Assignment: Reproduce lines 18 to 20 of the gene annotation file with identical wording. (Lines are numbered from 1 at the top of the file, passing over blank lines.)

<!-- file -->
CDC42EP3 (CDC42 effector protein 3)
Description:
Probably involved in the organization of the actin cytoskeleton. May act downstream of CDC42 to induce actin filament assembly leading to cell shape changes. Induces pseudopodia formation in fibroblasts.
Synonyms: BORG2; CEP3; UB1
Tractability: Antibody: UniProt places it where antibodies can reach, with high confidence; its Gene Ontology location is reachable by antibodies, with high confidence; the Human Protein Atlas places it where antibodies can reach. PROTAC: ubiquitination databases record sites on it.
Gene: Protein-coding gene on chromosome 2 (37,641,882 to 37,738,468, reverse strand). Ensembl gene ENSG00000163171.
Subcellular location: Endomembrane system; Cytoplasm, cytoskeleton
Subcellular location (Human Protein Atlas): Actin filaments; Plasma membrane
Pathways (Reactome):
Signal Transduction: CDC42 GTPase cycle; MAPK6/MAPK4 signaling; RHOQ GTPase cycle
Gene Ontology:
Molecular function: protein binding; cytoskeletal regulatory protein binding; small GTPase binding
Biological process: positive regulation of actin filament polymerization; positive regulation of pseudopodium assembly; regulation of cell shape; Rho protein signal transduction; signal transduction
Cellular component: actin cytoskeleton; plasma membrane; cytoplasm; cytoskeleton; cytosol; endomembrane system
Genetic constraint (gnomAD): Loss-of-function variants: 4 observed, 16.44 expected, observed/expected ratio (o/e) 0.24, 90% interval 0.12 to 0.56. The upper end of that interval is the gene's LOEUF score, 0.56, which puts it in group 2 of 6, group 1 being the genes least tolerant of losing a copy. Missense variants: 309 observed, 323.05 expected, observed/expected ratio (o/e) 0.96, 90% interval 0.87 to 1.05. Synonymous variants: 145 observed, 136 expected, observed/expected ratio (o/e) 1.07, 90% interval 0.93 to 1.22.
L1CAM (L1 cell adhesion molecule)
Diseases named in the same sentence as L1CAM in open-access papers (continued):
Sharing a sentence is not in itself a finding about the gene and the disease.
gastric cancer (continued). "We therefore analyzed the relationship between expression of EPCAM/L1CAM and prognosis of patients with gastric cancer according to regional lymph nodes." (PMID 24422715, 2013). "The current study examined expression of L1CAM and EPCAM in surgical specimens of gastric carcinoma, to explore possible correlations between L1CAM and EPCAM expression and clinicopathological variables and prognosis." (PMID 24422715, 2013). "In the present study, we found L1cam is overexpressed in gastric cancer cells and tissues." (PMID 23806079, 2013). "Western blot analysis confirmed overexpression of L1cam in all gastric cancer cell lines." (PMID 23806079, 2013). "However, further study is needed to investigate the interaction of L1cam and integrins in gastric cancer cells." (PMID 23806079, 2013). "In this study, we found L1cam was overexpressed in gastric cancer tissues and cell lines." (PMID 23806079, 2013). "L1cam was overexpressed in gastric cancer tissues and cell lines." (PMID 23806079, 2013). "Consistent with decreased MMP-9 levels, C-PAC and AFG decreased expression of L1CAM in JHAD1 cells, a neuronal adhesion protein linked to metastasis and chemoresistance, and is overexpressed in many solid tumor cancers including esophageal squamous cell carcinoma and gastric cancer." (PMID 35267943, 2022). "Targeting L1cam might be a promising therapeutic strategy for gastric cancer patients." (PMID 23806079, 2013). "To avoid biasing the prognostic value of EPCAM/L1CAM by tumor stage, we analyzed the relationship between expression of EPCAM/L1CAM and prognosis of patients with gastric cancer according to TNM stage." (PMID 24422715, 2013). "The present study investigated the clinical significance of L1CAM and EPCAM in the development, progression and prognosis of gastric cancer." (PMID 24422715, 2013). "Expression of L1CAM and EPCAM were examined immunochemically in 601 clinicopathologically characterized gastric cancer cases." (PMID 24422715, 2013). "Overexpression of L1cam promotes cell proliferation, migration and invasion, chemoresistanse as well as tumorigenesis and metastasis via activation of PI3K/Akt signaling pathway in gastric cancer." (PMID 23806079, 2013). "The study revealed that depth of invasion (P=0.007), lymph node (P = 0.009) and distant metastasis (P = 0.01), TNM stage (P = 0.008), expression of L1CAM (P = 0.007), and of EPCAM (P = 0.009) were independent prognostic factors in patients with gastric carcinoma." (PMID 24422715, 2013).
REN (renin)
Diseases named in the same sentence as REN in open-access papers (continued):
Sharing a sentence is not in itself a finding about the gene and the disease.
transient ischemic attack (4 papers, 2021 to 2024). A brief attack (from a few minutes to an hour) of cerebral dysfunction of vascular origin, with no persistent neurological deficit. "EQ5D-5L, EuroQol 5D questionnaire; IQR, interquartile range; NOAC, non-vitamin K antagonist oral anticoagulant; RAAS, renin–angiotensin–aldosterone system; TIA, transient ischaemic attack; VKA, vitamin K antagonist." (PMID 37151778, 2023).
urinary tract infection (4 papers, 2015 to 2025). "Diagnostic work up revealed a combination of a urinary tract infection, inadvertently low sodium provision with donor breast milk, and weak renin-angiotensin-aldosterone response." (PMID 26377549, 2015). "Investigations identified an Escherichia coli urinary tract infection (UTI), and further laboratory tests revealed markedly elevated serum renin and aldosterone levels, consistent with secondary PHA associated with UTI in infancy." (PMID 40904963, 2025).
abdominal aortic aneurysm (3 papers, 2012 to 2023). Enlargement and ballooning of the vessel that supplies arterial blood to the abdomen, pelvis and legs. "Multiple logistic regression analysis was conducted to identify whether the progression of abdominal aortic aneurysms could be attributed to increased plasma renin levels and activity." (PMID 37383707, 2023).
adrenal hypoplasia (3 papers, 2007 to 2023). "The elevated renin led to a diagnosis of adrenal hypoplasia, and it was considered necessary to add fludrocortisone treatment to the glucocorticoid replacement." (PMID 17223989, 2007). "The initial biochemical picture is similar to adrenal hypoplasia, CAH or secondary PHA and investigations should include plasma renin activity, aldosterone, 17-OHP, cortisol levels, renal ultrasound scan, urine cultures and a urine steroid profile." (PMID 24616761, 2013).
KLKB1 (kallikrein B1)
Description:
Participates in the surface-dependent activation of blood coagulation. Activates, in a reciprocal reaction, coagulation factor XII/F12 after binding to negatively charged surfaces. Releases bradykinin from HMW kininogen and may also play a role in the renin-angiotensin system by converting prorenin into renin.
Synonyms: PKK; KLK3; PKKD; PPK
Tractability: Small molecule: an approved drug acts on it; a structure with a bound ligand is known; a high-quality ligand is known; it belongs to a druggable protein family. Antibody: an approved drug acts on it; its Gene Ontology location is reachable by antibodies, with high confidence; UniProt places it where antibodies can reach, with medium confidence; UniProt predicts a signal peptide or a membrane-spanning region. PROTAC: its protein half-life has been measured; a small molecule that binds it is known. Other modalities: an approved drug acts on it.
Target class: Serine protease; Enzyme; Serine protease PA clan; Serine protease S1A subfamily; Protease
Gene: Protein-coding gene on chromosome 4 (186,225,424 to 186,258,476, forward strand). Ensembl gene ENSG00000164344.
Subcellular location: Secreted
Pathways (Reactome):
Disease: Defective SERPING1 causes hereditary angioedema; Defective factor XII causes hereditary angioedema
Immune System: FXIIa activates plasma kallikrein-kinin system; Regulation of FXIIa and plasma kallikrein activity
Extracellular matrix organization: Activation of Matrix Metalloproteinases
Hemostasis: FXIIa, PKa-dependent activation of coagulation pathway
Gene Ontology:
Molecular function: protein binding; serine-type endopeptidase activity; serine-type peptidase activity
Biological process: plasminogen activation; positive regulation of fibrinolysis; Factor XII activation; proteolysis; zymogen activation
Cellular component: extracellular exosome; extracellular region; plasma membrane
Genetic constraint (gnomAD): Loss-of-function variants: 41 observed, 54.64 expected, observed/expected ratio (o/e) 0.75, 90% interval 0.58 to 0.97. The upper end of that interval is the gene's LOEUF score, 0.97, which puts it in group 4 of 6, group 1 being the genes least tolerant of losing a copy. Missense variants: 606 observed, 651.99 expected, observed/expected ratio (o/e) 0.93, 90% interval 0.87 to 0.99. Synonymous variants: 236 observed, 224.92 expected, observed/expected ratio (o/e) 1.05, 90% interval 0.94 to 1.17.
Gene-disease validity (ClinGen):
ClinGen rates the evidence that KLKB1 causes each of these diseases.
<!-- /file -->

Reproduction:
Sharing a sentence is not in itself a finding about the gene and the disease.
gastric cancer (continued). "We therefore analyzed the relationship between expression of EPCAM/L1CAM and prognosis of patients with gastric cancer according to regional lymph nodes." (PMID 24422715, 2013). "The current study examined expression of L1CAM and EPCAM in surgical specimens of gastric carcinoma, to explore possible correlations between L1CAM and EPCAM expression and clinicopathological variables and prognosis." (PMID 24422715, 2013). "In the present study, we found L1cam is overexpressed in gastric cancer cells and tissues." (PMID 23806079, 2013). "Western blot analysis confirmed overexpression of L1cam in all gastric cancer cell lines." (PMID 23806079, 2013). "However, further study is needed to investigate the interaction of L1cam and integrins in gastric cancer cells." (PMID 23806079, 2013). "In this study, we found L1cam was overexpressed in gastric cancer tissues and cell lines." (PMID 23806079, 2013). "L1cam was overexpressed in gastric cancer tissues and cell lines." (PMID 23806079, 2013). "Consistent with decreased MMP-9 levels, C-PAC and AFG decreased expression of L1CAM in JHAD1 cells, a neuronal adhesion protein linked to metastasis and chemoresistance, and is overexpressed in many solid tumor cancers including esophageal squamous cell carcinoma and gastric cancer." (PMID 35267943, 2022). "Targeting L1cam might be a promising therapeutic strategy for gastric cancer patients." (PMID 23806079, 2013). "To avoid biasing the prognostic value of EPCAM/L1CAM by tumor stage, we analyzed the relationship between expression of EPCAM/L1CAM and prognosis of patients with gastric cancer according to TNM stage." (PMID 24422715, 2013). "The present study investigated the clinical significance of L1CAM and EPCAM in the development, progression and prognosis of gastric cancer." (PMID 24422715, 2013). "Expression of L1CAM and EPCAM were examined immunochemically in 601 clinicopathologically characterized gastric cancer cases." (PMID 24422715, 2013). "Overexpression of L1cam promotes cell proliferation, migration and invasion, chemoresistanse as well as tumorigenesis and metastasis via activation of PI3K/Akt signaling pathway in gastric cancer." (PMID 23806079, 2013). "The study revealed that depth of invasion (P=0.007), lymph node (P = 0.009) and distant metastasis (P = 0.01), TNM stage (P = 0.008), expression of L1CAM (P = 0.007), and of EPCAM (P = 0.009) were independent prognostic factors in patients with gastric carcinoma." (PMID 24422715, 2013).
REN (renin)